MOSCOW — Russia threatened economic retaliation against Turkey on Thursday and said it was still awaiting a reasonable explanation for the shooting down of its warplane.
Turkey dismissed the threats as "emotional" and "unfitting." President Tayyip Erdogan also told CNN that Russia, not Turkey, should be the one to apologize for the incident.
The shooting down of the jet by the Turkish air force on Tuesday was one of the most serious clashes between a NATO member and Russia, and further complicated international efforts to battle ISIS militants.
World leaders have urged both sides to avoid escalation.
Earlier, Russian Prime Minister Dmitry Medvedev ordered his government to draw up measures that would include freezing some joint investment projects and restricting food imports from Turkey.
Economy Minister Alexei Ulyukayev said Moscow could put limits on flights to and from Turkey, halt preparations for a joint free trade zone, and restrict high-profile projects including the TurkStream gas pipeline and a $20 billion nuclear power plant Russia is building in Turkey.
Russia's defense ministry meanwhile said it had suspended all cooperation with the Turkish military, including a hotline set up to share information on Russian airstrikes in Syria, the TASS news agency reported.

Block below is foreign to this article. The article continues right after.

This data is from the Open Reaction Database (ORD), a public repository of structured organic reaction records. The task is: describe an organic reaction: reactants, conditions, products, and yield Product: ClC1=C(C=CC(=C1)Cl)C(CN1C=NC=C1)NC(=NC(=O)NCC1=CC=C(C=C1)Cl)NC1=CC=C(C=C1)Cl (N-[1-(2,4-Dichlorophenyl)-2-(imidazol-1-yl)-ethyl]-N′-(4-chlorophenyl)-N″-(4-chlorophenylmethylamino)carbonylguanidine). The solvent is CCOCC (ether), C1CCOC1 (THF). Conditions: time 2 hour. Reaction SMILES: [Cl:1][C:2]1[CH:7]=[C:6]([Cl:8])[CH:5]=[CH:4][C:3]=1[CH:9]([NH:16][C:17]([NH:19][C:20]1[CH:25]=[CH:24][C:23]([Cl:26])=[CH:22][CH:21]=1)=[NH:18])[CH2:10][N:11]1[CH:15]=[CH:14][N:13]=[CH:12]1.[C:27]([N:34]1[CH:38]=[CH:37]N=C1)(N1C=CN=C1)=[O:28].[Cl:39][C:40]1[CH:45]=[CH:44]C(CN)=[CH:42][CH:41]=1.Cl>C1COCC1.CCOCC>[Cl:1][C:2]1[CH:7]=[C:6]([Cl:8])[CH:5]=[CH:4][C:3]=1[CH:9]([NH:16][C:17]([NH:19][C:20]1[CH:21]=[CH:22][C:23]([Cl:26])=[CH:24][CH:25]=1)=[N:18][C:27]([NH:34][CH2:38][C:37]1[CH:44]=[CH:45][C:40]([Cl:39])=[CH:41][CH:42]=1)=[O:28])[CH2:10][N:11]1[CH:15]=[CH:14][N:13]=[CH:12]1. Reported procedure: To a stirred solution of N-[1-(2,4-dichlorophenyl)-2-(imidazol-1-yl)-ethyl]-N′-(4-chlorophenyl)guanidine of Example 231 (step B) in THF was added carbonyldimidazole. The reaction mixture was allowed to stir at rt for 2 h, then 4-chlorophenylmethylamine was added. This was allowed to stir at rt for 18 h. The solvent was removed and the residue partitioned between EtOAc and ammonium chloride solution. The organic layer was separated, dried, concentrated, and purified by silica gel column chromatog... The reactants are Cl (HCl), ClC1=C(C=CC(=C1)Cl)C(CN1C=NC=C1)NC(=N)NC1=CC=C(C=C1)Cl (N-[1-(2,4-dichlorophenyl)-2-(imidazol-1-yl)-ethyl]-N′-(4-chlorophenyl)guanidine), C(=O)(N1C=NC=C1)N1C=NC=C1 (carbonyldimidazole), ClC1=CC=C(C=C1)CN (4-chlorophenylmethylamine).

Kremlin spokesman Dmitry Peskov said Russia was still awaiting a reasonable answer from Ankara on why it downed the fighter jet. Moscow insists it never left Syrian air space, but Ankara says it crossed the border despite repeated warnings.
Erdogan said the Russian jet was shot down as an "automatic reaction" to the violation of Turkish air space, in line with standing orders given to the military.
The head of Russia's tourism agency, Rostourism, said cooperation with Turkey would "obviously" be halted. At least two large Russian tour operators had already said they would stop selling packages to Turkey after Russian officials advised tourists against traveling to its resorts.
Russians are second only to Germans in terms of the numbers visiting Turkey, bringing in an estimated $4 billion a year in tourism revenues, which Turkey needs to help fund its gaping current account deficit.
Medvedev said Russia may impose restrictions on food imports within days, having already increased checks of Turkish agriculture products, its first public move to curb trade.
Moscow banned most Western food imports in 2014 when Western countries imposed sanctions on Russia over its role in the Ukraine crisis, leading to supply disruptions as retailers had to find new suppliers and galloping inflation.
The dispute has also put a brake on new wheat deals between Russia, one of the world's largest wheat exporters, and Turkey, the largest buyer of Russian wheat.